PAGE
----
Feb 9th, 2021
Jan 28th, 2021
By Hyacinthe Huguet
As part of the Federal government’s effort to aid small Canadian businesses, eligible businesses can receive interest-free loans from the Canada Emergency Business Account (“CEBA”) in an amount of up to $60,000. Further, if the CEBA loan recipient repays the loan by December 31, 2022, then one third of the loan will be forgiven. You can consult the criteria for eligibility by clicking this link.
The tax treatment of the forgivable portion of CEBA loans was recently explained by the Canada Revenu Agency (the “CRA”) in its T.I. “2020-0861461E5”, where the CRA clarified that recipients of CEBA loans should make sure to declare the portion subject to potential forgiveness in their income in the year in which they received the CEBA loan pursuant to paragraph 12(1)(x) of the Income Tax Act (the “ITA”), regardless of whether they anticipate meeting the requirements to benefit from the partial loan forgiveness.
Alternatively, under certain circumstances, CEBA loan recipients can elect pursuant to subsection 12(2.2) of the ITA to reduce the amounts of certain outlays or expenses in the same amount of the forgivable portion of the CEBA loan if that amount was received in respect of those outlays or expenses. In simple terms, a taxpayer could elect to reduce an outlay or expense in the full amount of the forgivable portion of the CEBA loan to avoid the income inclusion under paragraph 12(1)(x) of the ITA.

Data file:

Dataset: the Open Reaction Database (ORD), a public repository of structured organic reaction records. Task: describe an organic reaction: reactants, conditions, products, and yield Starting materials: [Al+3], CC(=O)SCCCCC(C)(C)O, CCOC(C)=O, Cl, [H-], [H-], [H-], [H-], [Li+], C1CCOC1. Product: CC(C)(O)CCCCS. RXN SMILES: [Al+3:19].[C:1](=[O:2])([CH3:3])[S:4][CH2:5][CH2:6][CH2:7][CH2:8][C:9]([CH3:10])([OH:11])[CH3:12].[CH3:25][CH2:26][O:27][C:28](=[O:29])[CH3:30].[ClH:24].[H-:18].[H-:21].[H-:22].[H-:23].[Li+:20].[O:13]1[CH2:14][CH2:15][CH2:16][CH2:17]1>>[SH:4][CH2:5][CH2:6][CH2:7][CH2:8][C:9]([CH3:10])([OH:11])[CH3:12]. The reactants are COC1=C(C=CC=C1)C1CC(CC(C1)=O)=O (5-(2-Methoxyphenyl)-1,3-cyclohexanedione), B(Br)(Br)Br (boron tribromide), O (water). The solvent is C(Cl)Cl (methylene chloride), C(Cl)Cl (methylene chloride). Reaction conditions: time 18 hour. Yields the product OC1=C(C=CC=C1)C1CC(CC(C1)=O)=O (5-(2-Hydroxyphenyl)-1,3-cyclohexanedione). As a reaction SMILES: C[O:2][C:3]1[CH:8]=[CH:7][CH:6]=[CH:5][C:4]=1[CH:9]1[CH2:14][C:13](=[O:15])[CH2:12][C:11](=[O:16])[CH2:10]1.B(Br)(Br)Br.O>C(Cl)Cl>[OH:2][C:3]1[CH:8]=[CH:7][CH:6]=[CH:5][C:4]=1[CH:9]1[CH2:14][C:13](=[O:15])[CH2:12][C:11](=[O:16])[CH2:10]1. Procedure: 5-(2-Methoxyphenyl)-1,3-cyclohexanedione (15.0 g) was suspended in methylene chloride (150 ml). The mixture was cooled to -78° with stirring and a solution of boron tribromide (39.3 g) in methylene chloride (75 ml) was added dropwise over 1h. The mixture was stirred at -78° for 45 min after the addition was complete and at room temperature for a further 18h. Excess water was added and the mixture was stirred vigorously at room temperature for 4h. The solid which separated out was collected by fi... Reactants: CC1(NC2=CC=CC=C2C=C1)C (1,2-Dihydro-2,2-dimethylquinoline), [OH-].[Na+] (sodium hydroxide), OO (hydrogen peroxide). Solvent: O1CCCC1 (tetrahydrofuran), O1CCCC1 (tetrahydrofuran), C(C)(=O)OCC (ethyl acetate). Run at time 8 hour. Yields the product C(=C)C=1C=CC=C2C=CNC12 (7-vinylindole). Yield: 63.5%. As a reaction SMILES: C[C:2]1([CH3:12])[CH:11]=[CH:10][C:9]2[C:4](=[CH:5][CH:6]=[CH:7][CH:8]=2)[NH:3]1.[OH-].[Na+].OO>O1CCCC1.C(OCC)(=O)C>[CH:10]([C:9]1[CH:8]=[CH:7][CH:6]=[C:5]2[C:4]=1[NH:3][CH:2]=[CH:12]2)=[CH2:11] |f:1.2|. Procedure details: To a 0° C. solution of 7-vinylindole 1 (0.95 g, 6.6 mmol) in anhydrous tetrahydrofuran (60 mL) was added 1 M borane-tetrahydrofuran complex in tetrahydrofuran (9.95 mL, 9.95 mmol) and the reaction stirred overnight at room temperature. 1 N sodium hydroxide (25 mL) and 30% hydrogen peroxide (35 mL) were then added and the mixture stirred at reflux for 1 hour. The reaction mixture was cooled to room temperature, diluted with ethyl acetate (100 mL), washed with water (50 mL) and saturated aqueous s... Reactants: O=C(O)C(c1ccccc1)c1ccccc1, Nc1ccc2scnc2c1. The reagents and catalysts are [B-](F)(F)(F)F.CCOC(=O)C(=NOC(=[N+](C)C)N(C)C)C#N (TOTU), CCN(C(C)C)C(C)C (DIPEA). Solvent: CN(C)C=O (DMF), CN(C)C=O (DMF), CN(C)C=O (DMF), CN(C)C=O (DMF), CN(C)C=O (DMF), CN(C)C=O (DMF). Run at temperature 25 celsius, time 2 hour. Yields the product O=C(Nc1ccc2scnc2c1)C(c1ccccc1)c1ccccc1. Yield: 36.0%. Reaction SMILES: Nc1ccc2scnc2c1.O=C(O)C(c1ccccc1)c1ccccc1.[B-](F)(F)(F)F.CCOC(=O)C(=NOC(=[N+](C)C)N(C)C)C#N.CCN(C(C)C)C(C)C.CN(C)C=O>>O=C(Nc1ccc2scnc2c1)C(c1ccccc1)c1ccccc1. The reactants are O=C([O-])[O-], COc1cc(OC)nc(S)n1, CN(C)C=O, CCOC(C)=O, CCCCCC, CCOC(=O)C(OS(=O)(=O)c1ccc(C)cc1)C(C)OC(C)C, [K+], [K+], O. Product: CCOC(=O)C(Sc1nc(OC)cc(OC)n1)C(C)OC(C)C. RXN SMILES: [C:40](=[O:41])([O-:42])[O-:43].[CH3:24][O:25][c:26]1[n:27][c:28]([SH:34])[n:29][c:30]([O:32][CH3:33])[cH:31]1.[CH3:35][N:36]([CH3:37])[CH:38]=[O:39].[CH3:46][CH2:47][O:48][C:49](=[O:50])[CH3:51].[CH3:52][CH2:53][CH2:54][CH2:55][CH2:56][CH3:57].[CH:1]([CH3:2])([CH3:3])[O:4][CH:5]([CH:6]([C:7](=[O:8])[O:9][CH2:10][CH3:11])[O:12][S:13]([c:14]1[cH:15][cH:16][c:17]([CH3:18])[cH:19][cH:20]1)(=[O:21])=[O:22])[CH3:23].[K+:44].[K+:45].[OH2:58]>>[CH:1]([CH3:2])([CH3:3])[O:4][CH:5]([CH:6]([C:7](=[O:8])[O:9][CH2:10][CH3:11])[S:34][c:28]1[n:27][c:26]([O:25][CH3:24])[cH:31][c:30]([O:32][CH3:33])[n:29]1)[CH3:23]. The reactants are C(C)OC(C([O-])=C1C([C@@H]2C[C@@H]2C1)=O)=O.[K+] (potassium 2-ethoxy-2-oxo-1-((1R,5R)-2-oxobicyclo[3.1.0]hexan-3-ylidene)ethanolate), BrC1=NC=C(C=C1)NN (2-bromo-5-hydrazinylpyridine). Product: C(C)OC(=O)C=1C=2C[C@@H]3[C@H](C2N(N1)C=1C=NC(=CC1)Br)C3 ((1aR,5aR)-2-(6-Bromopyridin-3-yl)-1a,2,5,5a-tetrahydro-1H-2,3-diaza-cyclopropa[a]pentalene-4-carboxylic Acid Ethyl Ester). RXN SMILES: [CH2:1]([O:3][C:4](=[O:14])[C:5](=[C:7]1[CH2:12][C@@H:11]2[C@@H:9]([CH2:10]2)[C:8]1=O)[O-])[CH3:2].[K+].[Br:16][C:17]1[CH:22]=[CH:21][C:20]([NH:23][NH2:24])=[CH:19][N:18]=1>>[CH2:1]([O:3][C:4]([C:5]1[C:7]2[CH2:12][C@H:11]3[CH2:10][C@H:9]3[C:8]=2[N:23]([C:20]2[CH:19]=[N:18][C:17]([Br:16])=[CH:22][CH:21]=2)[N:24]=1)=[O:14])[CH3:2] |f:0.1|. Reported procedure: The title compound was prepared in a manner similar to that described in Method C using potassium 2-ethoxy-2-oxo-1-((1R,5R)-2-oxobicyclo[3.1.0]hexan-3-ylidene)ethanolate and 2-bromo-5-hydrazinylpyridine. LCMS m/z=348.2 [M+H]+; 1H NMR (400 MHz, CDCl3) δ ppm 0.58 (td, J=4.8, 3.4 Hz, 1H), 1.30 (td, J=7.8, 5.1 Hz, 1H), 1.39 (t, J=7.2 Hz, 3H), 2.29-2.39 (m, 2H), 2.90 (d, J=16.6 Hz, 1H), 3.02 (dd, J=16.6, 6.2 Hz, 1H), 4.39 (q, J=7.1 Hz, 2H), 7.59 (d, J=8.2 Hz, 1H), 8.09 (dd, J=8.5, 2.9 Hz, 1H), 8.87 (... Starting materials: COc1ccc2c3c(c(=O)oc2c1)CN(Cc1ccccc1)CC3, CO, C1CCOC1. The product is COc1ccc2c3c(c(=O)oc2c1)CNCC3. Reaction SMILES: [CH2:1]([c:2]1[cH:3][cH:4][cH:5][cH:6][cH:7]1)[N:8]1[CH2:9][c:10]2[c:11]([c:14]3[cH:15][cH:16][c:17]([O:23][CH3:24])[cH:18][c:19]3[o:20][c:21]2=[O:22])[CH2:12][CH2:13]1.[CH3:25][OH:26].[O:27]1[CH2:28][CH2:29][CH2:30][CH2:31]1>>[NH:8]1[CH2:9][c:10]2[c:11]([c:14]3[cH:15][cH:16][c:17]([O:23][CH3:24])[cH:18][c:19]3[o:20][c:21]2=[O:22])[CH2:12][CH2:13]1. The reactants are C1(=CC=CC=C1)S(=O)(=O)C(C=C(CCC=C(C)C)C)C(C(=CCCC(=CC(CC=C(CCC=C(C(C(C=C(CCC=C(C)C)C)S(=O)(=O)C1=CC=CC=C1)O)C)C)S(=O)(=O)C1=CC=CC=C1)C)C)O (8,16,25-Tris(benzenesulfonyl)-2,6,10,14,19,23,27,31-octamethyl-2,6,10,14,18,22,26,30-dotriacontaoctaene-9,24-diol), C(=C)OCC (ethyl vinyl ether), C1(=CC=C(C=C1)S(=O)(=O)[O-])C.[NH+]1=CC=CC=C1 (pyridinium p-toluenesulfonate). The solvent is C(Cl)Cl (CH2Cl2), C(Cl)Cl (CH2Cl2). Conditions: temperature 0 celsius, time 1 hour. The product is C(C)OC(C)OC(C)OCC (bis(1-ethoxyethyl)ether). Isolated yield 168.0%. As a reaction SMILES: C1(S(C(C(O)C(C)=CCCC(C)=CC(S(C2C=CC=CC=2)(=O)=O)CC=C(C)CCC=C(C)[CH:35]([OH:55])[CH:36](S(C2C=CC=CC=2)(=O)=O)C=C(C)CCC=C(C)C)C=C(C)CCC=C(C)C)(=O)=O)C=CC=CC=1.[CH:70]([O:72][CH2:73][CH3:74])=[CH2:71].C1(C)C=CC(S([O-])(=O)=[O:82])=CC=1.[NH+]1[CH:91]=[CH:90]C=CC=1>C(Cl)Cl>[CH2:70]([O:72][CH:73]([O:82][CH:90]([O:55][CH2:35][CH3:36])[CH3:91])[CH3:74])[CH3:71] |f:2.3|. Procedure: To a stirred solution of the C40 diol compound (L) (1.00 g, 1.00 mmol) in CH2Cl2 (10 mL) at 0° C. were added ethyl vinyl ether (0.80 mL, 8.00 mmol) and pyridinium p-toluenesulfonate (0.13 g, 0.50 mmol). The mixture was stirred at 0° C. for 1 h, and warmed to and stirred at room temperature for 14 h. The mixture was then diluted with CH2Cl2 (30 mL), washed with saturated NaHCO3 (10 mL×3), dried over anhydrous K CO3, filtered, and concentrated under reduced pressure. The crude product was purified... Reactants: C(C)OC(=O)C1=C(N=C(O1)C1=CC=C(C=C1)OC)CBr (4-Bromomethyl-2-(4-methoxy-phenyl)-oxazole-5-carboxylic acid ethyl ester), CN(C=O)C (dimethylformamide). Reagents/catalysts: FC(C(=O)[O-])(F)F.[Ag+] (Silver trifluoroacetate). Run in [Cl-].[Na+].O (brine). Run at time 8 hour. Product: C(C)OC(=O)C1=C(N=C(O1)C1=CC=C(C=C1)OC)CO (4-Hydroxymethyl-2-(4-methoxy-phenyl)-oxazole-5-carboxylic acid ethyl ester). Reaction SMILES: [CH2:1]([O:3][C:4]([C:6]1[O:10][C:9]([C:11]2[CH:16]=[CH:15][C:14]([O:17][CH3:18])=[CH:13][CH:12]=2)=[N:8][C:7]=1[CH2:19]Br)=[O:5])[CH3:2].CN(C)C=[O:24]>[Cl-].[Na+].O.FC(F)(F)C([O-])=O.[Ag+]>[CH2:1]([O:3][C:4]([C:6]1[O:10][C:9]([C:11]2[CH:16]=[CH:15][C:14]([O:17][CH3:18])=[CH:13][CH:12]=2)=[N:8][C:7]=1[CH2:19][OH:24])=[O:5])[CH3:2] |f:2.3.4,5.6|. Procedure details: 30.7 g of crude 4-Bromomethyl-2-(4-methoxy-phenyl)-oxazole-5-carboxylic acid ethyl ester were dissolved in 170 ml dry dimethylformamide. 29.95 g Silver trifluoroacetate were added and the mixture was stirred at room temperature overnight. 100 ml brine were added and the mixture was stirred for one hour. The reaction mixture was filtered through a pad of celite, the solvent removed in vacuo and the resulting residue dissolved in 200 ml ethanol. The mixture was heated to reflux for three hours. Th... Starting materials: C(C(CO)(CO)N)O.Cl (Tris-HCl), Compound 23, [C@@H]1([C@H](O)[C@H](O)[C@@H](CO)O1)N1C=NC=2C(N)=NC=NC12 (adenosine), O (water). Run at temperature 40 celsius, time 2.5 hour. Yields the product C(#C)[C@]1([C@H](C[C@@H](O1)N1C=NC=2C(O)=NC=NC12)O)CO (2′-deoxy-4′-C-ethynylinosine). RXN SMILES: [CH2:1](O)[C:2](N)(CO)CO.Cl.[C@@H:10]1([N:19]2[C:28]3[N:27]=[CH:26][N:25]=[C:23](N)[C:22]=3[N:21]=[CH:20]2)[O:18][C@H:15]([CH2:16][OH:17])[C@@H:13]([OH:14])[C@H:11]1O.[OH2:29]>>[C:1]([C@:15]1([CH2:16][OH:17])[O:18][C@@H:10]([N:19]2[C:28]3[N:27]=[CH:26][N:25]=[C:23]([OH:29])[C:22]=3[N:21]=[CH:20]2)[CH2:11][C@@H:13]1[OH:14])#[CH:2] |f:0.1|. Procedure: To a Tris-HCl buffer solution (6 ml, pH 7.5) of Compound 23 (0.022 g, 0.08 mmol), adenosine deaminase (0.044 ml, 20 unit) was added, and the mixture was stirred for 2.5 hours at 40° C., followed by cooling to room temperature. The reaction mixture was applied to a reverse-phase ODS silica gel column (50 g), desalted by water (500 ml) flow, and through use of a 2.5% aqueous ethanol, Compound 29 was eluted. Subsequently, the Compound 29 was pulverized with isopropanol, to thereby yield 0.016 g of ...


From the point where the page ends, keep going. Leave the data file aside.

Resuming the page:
However, if the CEBA loan recipient repays the loan after December 31, 2022 and thus fails to meet the requirements for loan forgiveness, then the CEBA loan recipient will be able to claim an offsetting deduction in the year in which the loan is repaid pursuant to paragraph 20(1)(hh) of the ITA.
For example, if a CEBA loan recipient received a CEBA loan in 2020 in the amount of $60,000, the recipient must include the forgivable portion of that loan, that is $20,000 in their income for the year 2020. If the loan is repaid before December 31, 2022, the recipient will have nothing else to declare in relation to the loan in the year of repayment, since the income inclusion will have been made in a previous year, whereas if the loan is repaid after December 31,2022, the recipient will be able to take a deduction in the amount of $20,000 in the year in which the loan is repaid.
Finally, if the CEBA loan is ultimately settled for an amount less than the principal, the debt forgiveness rules set out at section 80 of the ITA could apply if the forgiven amount arising from the debt settlement is higher than the amount previously included in the CEBA loan’s recipient income in the year in which the loan was received.
In that case, the debt forgiveness rules set out at section 80 of the ITA could cause the non-capital losses and ABIL losses of the CEBA loan recipient to be decreased or could even cause an income inclusion. To learn more about the application of the debt forgiveness rules, you can consult my article on the subject by clicking this link.
In short, CEBA recipients should remember to include the forgivable portion of the CEBA loan in the year in which they have received the loan, not in the year in which the loan is repaid. Further, they should consider the option of electing under subsection 12(2.2) of the ITA to claim an offsetting deduction and remember to claim the corresponding deduction in a subsequent year pursuant to paragraph 20(1)(hh) of the ITA if no portion of the loan is ultimately forgiven.
If you have any questions regarding the foregoing, feel free to contact the author.